The first work included in this ninth volume is the seven books of Acosta’s ‘Historia Natural y Moral De Las Indias’ (first published Seville, 1590), one of the most important works on the Indians of Mexico and Peru. Acosta’s was a Jesuit missionary who spent time in the missions of both countries from 1571 to 1588, and his ‘Historia Natural’ provided a most important and influential picture of the Spanish occupation of the New World. Acosta’s work “operated more strongly than any other in opening the eyes of the rest of Europe to the great wealth that Spain was draining from America.” Streeter. The Historia also described Inca and Aztec customs and history, and gives much information on such things as winds and tides, lakes, rivers, plants, animals, and mineral resources in the New World. “By the end of the century Spanish knowledge of America had been brilliantly summarized by Jose de Acosta, sometimes know as the American Pliny. Although Acosta’s ‘Historia Natural y Moral De Las Indias’ has been recognized as the most useful and the most learned of the early commentaries, one cannot say that its truly central place in American cultural history has been widely appreciated” Theodore Hornberger. The fourteen De Bry engravings which relate to this section show in great and vivid detail the customs of the Aztecs and Incas and their often violent confrontation with the Spaniards and includes engravings of Indians working Potosi mines, Aztec religious ceremonies, games, llamas as beasts of burden, human sacrifice and burial rites. They are some of the most extraordinary early anthropological illustrations of Native Americans and their customs.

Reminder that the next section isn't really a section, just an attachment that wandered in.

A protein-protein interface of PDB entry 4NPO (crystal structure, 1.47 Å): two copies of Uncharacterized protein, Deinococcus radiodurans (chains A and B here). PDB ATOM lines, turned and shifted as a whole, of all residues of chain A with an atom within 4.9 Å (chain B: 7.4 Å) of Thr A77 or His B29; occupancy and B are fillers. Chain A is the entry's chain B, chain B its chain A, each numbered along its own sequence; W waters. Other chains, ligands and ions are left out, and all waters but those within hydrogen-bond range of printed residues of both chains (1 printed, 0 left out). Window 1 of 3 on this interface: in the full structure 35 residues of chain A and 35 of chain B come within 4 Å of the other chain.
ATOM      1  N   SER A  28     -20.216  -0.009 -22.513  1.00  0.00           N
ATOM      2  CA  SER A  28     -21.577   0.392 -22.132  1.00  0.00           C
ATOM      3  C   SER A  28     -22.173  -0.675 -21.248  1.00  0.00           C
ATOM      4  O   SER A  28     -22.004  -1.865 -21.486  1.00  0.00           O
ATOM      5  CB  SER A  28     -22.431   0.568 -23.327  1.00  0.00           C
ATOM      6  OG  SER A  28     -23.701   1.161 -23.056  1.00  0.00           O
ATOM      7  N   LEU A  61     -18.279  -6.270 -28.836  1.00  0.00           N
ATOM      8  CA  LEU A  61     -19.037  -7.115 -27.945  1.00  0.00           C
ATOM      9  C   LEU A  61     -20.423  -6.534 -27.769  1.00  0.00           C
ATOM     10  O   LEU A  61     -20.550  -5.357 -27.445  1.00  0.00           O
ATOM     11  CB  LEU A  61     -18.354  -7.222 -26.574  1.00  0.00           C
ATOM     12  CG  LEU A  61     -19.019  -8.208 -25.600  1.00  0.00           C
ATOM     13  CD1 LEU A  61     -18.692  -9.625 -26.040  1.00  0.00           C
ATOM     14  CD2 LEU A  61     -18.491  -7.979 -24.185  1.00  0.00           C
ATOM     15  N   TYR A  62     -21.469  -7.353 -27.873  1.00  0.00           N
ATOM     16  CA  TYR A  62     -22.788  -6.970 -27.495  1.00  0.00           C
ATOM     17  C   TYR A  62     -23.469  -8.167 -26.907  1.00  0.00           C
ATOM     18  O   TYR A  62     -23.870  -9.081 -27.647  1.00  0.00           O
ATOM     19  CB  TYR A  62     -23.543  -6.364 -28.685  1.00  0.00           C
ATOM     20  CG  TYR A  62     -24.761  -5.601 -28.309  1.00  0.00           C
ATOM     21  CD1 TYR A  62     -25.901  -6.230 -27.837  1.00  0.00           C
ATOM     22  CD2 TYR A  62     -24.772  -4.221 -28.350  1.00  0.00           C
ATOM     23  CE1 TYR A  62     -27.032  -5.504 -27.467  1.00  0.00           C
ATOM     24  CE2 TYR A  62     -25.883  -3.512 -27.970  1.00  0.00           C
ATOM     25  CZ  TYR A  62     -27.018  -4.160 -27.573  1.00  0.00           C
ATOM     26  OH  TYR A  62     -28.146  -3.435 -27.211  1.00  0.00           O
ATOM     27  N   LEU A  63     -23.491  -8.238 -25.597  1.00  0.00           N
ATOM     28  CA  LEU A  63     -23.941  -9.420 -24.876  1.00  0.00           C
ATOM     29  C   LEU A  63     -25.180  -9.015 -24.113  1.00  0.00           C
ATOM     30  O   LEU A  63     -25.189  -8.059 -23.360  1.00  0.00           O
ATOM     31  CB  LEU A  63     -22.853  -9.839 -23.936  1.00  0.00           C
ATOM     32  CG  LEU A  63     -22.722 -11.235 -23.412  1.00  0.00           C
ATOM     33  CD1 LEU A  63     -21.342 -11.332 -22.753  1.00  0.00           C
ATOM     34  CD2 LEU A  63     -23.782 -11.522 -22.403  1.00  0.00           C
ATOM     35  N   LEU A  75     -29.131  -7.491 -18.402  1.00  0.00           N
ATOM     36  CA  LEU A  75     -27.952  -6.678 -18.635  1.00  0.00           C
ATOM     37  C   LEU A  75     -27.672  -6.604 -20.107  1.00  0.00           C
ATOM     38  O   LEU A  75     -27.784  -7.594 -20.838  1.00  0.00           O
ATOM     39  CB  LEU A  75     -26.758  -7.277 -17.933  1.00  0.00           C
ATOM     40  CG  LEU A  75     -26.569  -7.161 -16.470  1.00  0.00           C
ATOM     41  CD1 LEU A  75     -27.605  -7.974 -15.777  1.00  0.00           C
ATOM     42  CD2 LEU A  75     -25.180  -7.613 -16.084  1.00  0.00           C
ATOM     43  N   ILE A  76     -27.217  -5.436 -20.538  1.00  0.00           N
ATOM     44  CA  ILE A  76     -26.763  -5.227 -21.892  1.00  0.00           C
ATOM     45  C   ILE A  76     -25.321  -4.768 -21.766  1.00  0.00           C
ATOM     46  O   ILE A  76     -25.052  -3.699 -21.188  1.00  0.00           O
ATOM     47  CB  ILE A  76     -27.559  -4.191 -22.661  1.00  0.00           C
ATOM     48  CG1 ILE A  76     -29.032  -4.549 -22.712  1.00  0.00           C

Another of the voyages in this volume recounts the extraordinary circumnavigation made by Van Noort, the first by a Dutchman, and the fourth recorded circumnavigation. Lach describes the van Noort account as containing “the earliest first-hand Dutch descriptions of the Ladrones (Marianas), the Philippines, and Borneo.” “Van Noort describes the Ladrones very much as did the earlier Spanish writers: the people are superb swimmers, incorrigible thieves, live without law, hold women in common, and subsist on bananas, coconuts, sweet potatoes and sugar cane, which they gladly trade for pieces of old iron. The Dutch writer reports on the visible damage suffered by many of the islanders from the Spanish pox (syphilis) (…) the Dutch were impressed and somewhat bewildered by the vast number of Philippine islands. To thread their way from the San Bernadino Straits to Manila they seized both native canoes and a Chinese junk to obtain pilots. They notice the usually naked and tattooed natives, the houses on stilts, and the many boats and ships which bring what is called tribute from the outlying islands to the Spanish at Manila. From a captured Chinese pilot they learned much about Manila’s size and fortification and about its large Chinese settlement. Luzon is thought to be larger than Scotland and England combined.” Lach. This description of his voyage was one of the first publications to inform Europe that the Spanish monopoly of the Pacific was being challenged by the Dutch, and includes an illustration showing the battle of Manila.